In my experience over the last 15 years with Mobile network deployments there have been a bunch of hypotheses about what you can do to attract customers to your network. These have included products and services, video, social networking - all the 'next big things'.
In the end, it does not matter about differentiating on features and services if you haven't got three basics at the same level as the rest of the market. In order, they are
1. Coverage (Where can I use it?)
2. Handsets / Devices (What devices are available?)
3. Price (How much does it cost? Can I afford it?)
This is what customers repeatedly have told me when I have asked them what is important. In fact, given the benefits of mobility customers surprisingly rate Price significantly lower than coverage or handsets.
Most of Telecom's strategic errors around mobile have been when they have forgotten about these 3 fundamental truths - in particular the first. I consider roaming as part of coverage - and Telecom has been on the back-foot here for about a decade. In particular, apart from a period recently when these elements were equal, most of Telecom's major losses in market share have occured when the people involved in setting strategy have been too worried about the economics and trying to engineer a short-term position. But I am off topic now.
Back to the rumour - Why would Telecom look at this particular path?
Marketing wise, they have been saying that they have the best nationwide data network (true - CDMA in NZ is still the best natiowide mobile data networ) and a global roaming proposition (true). The issue is that it's a very limited range of devices that can handle this and when it comes to data, a key part of mobile now, the global proposition is non-existent for UMTS. Worldmode phones, while great, only operate on GPRS as far as I know. And there is a very small selection - 3 at my count out of the portfolio of 24.
This position gets even worse with the current stated proposition for WCDMA. 3 urban cities at launch and nationwide EDGE network. Not good enough. It reminds me of BellSouth's entry into the NZ market. Lots of marketing and a very inferior coverage proposition. Many years after Vodafone bought BellSouth and had pretty much equalised on coverage , I still had Telecom customers tell me they were still with Telecom because of the vastly superior coverage. Power of brand...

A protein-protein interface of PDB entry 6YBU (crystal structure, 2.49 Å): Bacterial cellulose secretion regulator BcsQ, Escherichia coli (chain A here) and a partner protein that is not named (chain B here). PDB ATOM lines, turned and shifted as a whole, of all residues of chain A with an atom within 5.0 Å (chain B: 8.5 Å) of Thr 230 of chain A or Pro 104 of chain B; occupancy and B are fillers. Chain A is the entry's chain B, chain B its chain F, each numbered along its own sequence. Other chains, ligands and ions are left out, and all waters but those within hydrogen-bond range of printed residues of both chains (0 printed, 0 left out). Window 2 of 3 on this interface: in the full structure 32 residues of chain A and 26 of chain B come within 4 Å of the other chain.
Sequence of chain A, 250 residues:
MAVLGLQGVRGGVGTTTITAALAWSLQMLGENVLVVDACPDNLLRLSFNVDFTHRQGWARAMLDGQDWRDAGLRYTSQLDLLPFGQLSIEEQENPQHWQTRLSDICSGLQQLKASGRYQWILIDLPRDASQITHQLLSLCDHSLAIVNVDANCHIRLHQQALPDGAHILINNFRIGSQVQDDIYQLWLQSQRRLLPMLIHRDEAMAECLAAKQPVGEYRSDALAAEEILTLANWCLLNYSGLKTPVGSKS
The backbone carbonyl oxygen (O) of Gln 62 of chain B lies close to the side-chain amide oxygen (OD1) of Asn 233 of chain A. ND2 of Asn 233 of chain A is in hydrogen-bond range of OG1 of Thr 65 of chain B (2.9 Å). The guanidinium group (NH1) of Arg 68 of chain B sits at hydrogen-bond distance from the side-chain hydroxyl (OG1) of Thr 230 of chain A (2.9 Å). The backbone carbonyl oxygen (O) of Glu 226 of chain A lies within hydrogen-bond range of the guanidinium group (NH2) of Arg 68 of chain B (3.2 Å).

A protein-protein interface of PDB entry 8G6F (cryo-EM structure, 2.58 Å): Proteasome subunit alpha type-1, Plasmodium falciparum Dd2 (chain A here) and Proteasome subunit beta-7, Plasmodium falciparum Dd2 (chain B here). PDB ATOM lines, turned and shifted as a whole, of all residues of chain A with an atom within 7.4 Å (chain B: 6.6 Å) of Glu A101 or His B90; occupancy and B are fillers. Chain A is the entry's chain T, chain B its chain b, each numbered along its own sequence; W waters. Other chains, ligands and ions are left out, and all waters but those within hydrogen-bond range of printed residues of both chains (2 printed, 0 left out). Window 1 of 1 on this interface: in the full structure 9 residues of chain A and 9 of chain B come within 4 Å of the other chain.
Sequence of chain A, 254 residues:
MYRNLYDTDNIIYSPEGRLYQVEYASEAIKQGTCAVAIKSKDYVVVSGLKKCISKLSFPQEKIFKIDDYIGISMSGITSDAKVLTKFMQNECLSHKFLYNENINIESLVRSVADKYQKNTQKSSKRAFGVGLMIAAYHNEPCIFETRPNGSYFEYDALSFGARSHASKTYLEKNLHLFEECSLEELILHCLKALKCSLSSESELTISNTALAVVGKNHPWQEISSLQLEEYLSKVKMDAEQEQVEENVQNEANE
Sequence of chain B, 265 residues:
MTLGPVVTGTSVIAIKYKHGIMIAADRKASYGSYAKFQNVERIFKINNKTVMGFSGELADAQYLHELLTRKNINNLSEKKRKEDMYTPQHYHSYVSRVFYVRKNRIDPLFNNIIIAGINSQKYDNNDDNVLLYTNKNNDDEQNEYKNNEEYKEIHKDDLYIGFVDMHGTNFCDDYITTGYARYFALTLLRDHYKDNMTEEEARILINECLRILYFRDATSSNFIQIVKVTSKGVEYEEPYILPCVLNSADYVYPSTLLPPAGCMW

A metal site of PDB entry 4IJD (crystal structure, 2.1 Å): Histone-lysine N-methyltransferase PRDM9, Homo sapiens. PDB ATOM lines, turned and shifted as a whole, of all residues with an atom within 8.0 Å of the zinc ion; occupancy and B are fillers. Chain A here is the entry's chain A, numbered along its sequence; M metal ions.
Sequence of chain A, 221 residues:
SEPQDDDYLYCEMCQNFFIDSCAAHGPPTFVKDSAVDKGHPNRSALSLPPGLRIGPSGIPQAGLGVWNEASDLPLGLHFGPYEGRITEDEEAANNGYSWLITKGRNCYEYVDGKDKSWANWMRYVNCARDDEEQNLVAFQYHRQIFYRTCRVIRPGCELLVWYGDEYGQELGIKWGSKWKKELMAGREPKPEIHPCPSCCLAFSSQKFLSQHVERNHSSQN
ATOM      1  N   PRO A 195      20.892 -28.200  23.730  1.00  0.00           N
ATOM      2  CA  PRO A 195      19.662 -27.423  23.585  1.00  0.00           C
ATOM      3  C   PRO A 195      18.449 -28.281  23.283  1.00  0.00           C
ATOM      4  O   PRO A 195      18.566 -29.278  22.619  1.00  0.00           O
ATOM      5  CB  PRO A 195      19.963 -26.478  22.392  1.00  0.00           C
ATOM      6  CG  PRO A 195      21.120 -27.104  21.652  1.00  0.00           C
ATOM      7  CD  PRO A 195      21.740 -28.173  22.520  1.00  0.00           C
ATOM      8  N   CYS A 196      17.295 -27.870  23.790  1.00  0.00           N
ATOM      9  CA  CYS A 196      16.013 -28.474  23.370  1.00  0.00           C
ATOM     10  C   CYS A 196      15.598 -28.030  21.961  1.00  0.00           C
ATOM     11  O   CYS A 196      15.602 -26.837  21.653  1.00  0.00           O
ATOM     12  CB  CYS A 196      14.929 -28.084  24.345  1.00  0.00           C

So a quick assessment of the speculated 850MHz nationwide network. Why would Telecom do this?
1. Coverage - given the current plan this would provide a massive boost for local data coverage, allowing Telecom to switch off its CDMA network earlier. It doesn't add anything significant for global roaming. The global roaming game is at 2100 MHz for WCDMA - end of story. Anyone trying to convince you of anything else is dreaming.
2. Handsets - This is the tough one to swallow. This strategy does not help the handset situation at all. It means a more specific spec for handsets which means less range to select from. My guess is that Telecom will be forced to run a reduced portfolio compared to Vodafone locally. All they can do is ensure they have a set of choices for each price-point . Shouldn't be an issue at the mid-range but I would anticipate issues at the low-end and the high-end. Telecom may try and offer low-end at CDMA. This would follow the same path tried for trying to maximise the value of the TDMA network. That didn't work. This won't either. Don't do it!!!
3. Price - Telecom will have a relatively empty WCDMA network. Where they could really do well is if they do what Vodafone didn't do when they launched their 3G network. Offer a really sharp data plan.
So, if you are an investor in Telecom stocks consider the following
1. If Telecom announce an 850 MHz network AND can talk to a reasonable set of handsets tomorrow then this is very good news. Especially if the focus is coverage and handsets as opposed to video services etc. If CDMA closure is announced, even better. Means that the long-term picture for Telecom's mobile business is built on a reasonable foundation.
2. If there is no word on 850 MHz network then it is too late for this to be available for launch - doesn't rule it out but means another year of pain in Mobile. Whether you hold or sell will depend on the commentary around mobile.
3. If the rumour is squashed and the focus is all on ecosytems of products and services then be very very worried. Those don't matter if you don't have coverage and handsets sorted. Value down the mobile component of the business and cash-out while you can.
If it was me, I'd do the following
1. Roll out 2100 UMTS as far as you can - aim to make this the core of the network. take the capital hit now and a long-term view on return
2. Backfill with 850 UMTS - necessary evil and provides a short-term coverage advantage if you go full nationwide. Or worst case equalises this position.
3. Aim to close down CDMA in 3 years. Most customers will swap out their handsets in this period anyway. Find ways to make this work without blowing cost of sale.
4. Introduce an all you can eat data plan that goes where Vodafone can't easily follow - look for their profit pool and nuke it. Great for customers and great for the revenue line.